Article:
'The Patient Has the Power' in New AHA/ACC Cholesterol Guideline

November 20, 2018

CHICAGO – At its core, the American Heart Association (AHA) and American College of Cardiology (ACC) 2018 Guideline on the Management of Blood Cholesterol promotes a toolbox of "risk-enhancing factors" and other strategies to fine-tune primary-prevention recommendations in the majority of patients who fall into the broad intermediate-risk gray zone established by its atherosclerotic cardiovascular disease (ASCVD) risk calculator.

The calculator, slammed as a gateway to statin overtreatment after its inaugural appearance in the 2013 guidelines, is described in the new statement as more of launch point for shared decision-making.

"Physicians can use some of these risk-enhancing factors, or if needed, selectively consider a coronary artery calcium [CAC] score, to personalize that person's risk," said guideline coauthor Roger S. Blumenthal, MD, referring to another of the document's hallmarks, provocative to some: CAC imaging as a another statin-therapy decision tool.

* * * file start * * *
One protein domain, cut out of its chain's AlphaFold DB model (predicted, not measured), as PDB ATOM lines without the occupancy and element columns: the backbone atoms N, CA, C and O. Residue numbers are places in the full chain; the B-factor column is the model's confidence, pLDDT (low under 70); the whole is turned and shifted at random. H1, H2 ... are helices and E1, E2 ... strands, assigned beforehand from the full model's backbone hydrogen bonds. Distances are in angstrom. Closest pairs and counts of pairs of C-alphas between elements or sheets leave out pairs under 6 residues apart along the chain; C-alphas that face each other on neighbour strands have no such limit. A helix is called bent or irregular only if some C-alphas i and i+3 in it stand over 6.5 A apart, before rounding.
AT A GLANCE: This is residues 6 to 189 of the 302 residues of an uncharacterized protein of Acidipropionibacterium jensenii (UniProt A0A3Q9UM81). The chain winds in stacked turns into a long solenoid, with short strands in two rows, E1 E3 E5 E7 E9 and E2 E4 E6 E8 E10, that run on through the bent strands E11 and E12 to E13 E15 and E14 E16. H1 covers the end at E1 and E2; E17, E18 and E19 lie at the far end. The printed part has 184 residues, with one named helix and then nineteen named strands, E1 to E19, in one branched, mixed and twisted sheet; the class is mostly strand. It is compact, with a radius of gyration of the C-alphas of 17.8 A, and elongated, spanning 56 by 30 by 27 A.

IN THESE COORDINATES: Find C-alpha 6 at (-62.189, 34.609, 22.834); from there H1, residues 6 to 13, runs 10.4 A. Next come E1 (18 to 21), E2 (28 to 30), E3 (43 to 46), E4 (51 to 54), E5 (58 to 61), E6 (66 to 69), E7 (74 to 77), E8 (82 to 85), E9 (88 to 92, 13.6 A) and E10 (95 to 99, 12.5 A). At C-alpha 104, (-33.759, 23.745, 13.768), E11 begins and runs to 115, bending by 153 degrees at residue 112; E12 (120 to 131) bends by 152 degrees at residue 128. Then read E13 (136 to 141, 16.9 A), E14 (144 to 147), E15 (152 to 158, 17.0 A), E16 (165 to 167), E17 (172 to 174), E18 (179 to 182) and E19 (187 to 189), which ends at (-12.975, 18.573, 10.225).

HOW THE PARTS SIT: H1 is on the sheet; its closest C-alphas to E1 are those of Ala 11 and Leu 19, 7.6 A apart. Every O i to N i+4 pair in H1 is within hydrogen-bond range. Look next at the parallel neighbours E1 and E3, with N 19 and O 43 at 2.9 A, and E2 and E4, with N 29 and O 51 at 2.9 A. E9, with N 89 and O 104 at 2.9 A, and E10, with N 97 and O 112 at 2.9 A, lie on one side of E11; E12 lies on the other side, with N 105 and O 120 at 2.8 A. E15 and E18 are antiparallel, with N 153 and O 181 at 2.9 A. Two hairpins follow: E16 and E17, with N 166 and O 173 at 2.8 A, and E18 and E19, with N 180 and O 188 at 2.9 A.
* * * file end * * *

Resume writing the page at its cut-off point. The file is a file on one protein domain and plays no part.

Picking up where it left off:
The risk calculator "starts the discussion, but the patient really has the power," said Blumenthal, of Johns Hopkins University, Baltimore, to the theheart.org | Medscape Cardiology.

That may ease its acceptance in clinical practice. The 2013 guidelines had been "a massive departure from before," observed Amit Khera, MD, director of the preventive cardiology program at the University of Texas Southwestern Medical Center, Dallas.